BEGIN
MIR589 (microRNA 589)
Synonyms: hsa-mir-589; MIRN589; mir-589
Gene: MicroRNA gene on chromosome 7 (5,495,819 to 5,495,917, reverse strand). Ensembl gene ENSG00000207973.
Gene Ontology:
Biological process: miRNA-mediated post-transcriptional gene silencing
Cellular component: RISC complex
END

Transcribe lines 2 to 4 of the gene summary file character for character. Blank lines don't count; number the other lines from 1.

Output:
Synonyms: hsa-mir-589; MIRN589; mir-589
Gene: MicroRNA gene on chromosome 7 (5,495,819 to 5,495,917, reverse strand). Ensembl gene ENSG00000207973.
Gene Ontology: